When do we know that a programming course is not working for non-CS majors?

November 9, 2018 at 7:00 am 13 comments

There’s a good discussion going on in Facebook that I wanted to make more public and raise as a question here.  The crush of undergraduates in CS today is making it difficult to offer tailored introductory CS courses to different majors.  The problem is particularly acute when designing instruction for future CS teachers.  If you put the CS teachers in the same course as the CS majors, it’s cheaper and easier — you just teach one big course, rather than multiple smaller courses. But is it as effective?

Some of my colleagues suggest that we can design undergraduate introductory computing courses that are effective for both non-CS and CS majors.  Here’s my question: How do you know when it’s not working?  At what point would you admit that the one course option isn’t working? It’s an interesting empirical question.

Here are some possible measures:

  • Learning is a tricky measure.  For any discipline, the majors in that discipline are more motivated to learn more than the outside-the-discipline majors. You can’t expect the non-CS majors to learn more than the CS majors.  Then again, the non-CS majors probably come in knowing less.  If you do pre- and post-tests on CS knowledge, do non-CS majors have as large of a gain as the CS majors?  I don’t know, but in any case, it’s not a great measure for deciding if a class is succeeding for the non-CS majors.
  • Taking more CS courses may be an effective measure, but only if you have more than one course that’s useful to non-CS majors.  If the rest of the classes are about software development, then non-CS majors will probably not want to go on, even if the intro course was effective and well-designed.
  • Retention is a reasonable measure.  If more of the non-CS majors are dropping out from the course than the CS majors, you may not be meeting their needs.
  • My favorite measure is relevance I argued in my blog post on Monday that programming is a practice that is relevant to many communities. Do the non-CS majors see the relevance of computing for them and their community after the introductory course?  If not, I don’t think it’s meeting their needs.
  • Another tricky measure is use. Should non-CS majors be able (after their first course) to build some program that they find useful?  Certainly, if you achieve that goal, you have also achieved relevance.  How do you judge useful?  CS faculty may not be good judges of what a non-CS major would find useful, and CS faculty are most likely going to assess in terms of code quality (e.g., modularization, appropriate variable and function/module names, commenting, code style, etc.), which I consider pretty unimportant for as a measure for the non-CS students’ experience in the first course.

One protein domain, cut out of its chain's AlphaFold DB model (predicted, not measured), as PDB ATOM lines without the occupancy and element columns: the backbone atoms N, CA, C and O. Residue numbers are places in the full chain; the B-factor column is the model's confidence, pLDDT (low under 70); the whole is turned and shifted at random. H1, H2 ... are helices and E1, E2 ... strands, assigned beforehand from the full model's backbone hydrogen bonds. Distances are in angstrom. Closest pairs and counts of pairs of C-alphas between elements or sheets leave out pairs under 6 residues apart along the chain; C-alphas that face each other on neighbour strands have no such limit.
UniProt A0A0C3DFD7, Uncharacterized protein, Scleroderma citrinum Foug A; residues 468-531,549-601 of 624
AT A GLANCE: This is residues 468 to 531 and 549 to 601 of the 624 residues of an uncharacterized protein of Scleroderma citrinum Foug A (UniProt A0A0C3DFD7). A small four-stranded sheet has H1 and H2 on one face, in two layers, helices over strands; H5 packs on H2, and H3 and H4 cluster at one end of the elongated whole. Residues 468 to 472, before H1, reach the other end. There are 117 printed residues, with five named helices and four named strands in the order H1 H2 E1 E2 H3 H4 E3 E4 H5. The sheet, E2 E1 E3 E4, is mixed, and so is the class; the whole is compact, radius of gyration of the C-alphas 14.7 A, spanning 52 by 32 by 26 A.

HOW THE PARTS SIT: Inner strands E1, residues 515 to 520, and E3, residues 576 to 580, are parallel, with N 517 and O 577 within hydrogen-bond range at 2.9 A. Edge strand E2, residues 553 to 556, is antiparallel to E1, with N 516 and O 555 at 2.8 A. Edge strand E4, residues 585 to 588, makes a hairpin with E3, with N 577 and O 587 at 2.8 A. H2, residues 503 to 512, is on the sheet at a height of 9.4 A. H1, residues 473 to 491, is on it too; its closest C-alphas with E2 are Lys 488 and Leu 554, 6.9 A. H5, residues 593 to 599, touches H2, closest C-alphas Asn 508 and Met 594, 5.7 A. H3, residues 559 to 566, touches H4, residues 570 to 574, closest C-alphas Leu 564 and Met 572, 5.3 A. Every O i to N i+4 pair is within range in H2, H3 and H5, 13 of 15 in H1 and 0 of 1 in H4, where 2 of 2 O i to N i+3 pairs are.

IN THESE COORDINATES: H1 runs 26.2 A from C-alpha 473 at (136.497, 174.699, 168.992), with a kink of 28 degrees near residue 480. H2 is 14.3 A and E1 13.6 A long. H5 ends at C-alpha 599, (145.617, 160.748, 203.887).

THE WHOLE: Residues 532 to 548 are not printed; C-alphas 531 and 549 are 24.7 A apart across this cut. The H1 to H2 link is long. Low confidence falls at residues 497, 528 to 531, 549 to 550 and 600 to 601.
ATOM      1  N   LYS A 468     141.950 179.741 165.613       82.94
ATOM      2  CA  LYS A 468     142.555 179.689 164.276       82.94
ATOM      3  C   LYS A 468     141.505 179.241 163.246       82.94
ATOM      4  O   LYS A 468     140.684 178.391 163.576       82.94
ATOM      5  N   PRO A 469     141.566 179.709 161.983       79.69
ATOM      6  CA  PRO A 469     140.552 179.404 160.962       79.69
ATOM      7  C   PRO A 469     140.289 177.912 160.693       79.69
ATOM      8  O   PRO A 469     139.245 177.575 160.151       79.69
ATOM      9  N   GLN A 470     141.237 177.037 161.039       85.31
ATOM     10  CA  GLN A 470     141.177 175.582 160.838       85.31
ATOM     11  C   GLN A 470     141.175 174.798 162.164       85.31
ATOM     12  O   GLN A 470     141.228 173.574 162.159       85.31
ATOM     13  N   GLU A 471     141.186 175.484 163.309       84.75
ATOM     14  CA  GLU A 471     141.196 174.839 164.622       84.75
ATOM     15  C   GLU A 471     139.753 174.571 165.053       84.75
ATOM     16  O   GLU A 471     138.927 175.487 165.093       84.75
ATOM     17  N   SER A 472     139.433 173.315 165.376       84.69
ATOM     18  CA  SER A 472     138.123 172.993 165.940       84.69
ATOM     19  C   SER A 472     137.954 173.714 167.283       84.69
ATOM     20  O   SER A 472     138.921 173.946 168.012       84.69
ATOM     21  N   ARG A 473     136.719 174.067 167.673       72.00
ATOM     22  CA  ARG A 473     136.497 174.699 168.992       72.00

What do you think?  How would you know if your intro course was meeting non-CS students’ needs?

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What do I mean by Computing Education Research? The Social Science Perspective What do I mean by Computing Education Research? The Computer Science Perspective

13 Comments Add your own

  • 1. gregoryvwilson  |  November 9, 2018 at 8:27 am

    One of major measurable outcomes for Software Carpentry workshops is increase in learner confidence and self-efficacy (https://carpentries.org/assessment/ and https://zenodo.org/record/1325464).

  • 2. Kat Brandenburg  |  November 9, 2018 at 9:30 am

    Hi Mark! I’d be interested to know your take on low-code platforms. I’m part of the University Team at Mendix and we provide completely free use of the Mendix low-code application development platform for classroom use. The coding has been abstracted and uses model-driven development. To-date, we’ve partnered with primarily Information Systems curriculum but we see an emerging trend that the IS and CS departments are overlapping more frequently. IS programs value low-code because it gives tech-savvy business students a skill set to develop a real app without needed to code. Would something like this help bridge the gap you speak of between non-CS majors taking CS courses?